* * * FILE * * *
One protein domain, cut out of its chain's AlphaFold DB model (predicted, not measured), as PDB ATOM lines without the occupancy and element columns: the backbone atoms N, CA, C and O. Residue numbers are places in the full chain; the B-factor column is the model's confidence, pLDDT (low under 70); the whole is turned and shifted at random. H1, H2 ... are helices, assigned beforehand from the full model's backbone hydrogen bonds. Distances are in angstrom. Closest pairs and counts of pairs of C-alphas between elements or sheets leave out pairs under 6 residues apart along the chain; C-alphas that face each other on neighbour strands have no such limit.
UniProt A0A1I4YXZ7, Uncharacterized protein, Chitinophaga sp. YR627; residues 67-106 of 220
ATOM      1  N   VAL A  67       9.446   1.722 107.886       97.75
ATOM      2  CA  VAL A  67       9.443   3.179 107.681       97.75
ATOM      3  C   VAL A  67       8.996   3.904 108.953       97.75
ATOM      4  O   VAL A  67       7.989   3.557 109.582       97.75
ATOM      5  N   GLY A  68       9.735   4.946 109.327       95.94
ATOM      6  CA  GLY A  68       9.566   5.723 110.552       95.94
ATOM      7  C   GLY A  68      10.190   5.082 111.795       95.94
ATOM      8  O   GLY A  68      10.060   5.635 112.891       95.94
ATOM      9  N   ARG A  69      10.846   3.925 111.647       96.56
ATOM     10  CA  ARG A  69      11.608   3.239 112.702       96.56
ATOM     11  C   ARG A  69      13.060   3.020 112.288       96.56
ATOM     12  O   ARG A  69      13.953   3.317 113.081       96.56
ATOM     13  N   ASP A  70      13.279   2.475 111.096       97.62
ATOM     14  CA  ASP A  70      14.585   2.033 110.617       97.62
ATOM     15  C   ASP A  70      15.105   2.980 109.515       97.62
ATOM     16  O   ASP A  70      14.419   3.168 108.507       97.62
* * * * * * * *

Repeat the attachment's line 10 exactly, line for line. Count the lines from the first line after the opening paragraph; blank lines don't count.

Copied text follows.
ATOM      9  N   ARG A  69      10.846   3.925 111.647       96.56